It is difficult to break the split into three parts and look at them through the same critical lense, and the whole split flies by at such an intense burst of speed that it is exceedingly tough not to blur through the whole thing in one go, especially with Nerve Grind‘s three-song blast clocking in at sub-two minutes and displaying a version of grind that veers heavily into the sewage muck of death metal production. The low-end dominates in Nerve Grind’s segment, and the drums especially sound like a battering ram, with the band’s vocalist/guitarist Jeff sounding like a howling alternate-reality version of Barney Greenway armed with a band focused heavily on moshing riffs blasted out as quickly as possible.
Their positioning on the split is also an unintentional bit of interesting anthropology because they feel like the missing link between the up-front and relentless assault of Organ Dealer and the more punk, “throw our instruments around and capture the chaos” methodology of Invertebrate.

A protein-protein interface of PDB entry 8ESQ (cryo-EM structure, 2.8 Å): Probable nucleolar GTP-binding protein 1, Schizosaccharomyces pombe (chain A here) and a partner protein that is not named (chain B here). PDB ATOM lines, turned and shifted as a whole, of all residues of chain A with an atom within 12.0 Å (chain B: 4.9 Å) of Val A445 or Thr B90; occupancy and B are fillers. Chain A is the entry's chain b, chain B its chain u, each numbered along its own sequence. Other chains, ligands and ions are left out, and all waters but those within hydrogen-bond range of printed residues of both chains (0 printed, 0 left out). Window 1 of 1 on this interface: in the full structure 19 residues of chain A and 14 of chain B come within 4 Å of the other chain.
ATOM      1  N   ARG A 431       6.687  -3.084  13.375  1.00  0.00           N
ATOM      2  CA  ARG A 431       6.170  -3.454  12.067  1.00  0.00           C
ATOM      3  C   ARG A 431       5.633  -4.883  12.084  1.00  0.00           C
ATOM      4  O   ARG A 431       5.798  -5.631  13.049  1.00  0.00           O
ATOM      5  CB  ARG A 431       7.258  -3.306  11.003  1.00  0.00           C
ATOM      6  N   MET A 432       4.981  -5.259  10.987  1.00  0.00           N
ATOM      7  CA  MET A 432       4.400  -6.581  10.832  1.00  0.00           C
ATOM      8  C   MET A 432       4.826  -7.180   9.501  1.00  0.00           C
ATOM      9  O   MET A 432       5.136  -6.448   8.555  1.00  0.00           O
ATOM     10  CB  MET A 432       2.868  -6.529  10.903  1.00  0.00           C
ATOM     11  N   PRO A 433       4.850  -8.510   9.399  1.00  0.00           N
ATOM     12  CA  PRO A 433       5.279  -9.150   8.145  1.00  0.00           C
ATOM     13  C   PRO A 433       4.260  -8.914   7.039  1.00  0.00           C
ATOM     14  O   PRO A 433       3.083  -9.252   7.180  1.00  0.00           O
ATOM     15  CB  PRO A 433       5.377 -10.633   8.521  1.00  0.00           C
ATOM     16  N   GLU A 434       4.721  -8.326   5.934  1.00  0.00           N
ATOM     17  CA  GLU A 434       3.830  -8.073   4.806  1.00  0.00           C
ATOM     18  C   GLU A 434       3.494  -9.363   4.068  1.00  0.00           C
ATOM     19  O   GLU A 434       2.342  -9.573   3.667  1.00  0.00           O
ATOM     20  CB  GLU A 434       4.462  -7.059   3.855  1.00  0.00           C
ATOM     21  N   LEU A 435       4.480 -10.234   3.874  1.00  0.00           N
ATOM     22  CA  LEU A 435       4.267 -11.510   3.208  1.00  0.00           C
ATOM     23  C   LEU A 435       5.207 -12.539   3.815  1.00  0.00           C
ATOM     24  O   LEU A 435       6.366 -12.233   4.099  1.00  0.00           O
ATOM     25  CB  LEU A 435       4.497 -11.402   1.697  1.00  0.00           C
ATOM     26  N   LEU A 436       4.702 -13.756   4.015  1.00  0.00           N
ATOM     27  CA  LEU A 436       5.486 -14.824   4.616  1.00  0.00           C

Invertebrate open their segment with an out-of-nowhere sample of “Wasted Days and Wasted Nights”, which, coming in at the tail end of the initial nine-song blur of this split, is neck-snappingly off the wall. Invertebrate take advantage of that quick moment of bewilderment to rip through a blizzard of songs in as much time as it takes for you to realize what that song sample was that opened things up. The sudden start, sudden stop, dynamic of this group of songs is perfunctory, because Invertebrate are just slamming out pit riff after pit riff in this blaze of tracks (one makes it only to seventeen seconds, and others stretch all the way to the thirty-to-forty second mark).